2/ In late July, the Centers for Disease Control and Prevention (CDC), the Illinois Department of Public Health (IDPH), and Evanston’s Health & Human Services Dept. each adopted recommendations that everyone, including fully vaccinated people, wear a mask in a public indoor setting in areas with “substantial” and “high transmission” of new COVID-19 cases. Areas of substantial transmission are considered to be those with between 50 and 99 cases per 100,000 people over a 7-day period. Areas of high transmission are considered to be those with more than 100 cases per 100,000 people over a 7-day period.
They also recommend universal indoor masking for all teachers, staff, students, and visitors to K-12 schools, regardless of vaccination status.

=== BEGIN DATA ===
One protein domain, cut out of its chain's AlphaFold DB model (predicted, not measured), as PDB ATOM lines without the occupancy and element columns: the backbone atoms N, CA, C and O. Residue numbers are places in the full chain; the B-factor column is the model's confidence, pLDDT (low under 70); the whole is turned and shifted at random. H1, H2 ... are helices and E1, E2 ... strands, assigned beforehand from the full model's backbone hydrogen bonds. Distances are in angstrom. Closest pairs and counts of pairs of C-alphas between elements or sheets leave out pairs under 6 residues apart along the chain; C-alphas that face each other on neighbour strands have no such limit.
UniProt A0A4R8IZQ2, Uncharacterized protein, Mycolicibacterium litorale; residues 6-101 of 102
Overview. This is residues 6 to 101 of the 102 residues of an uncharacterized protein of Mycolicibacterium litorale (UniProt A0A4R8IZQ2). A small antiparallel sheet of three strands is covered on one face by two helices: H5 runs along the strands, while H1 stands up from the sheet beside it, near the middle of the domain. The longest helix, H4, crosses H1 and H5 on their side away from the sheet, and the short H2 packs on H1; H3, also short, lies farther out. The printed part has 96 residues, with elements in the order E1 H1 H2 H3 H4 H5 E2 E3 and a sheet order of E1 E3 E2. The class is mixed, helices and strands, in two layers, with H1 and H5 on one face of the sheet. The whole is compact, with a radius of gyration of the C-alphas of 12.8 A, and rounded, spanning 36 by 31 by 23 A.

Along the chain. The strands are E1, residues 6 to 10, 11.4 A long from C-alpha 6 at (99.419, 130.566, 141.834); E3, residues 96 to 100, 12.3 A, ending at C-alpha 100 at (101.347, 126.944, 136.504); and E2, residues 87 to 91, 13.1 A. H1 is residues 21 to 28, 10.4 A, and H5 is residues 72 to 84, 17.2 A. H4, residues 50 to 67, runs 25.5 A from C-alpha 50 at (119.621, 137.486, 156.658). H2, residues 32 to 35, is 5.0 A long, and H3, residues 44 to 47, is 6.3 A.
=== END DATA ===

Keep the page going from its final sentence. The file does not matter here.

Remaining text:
3/ On Feb. 12, the CDC issued a K-12 School Operational Strategy. As part of that strategy, the report says CDC recommends the use of two measures to determine the level of risk of transmission: 1) the total number of new cases per 100,000 persons in the past 7 days; and 2) the percentage of COVID tests during the last seven days that were positive. The CDC provides a chart to assess whether the risk of transmission is low, moderate, substantial, or high. If the two indicators suggest different levels of risk, CDC says the higher level of risk should be used. The table below, reprinted from CDC’s report, provides CDC’s Indicators and Thresholds for Community Transmission of COVID-219.
CDC’s guidelines are available here: Operational Strategy for K-12 Schools through Phased Prevention | CDC
Cook county CDC COVID Data Tracker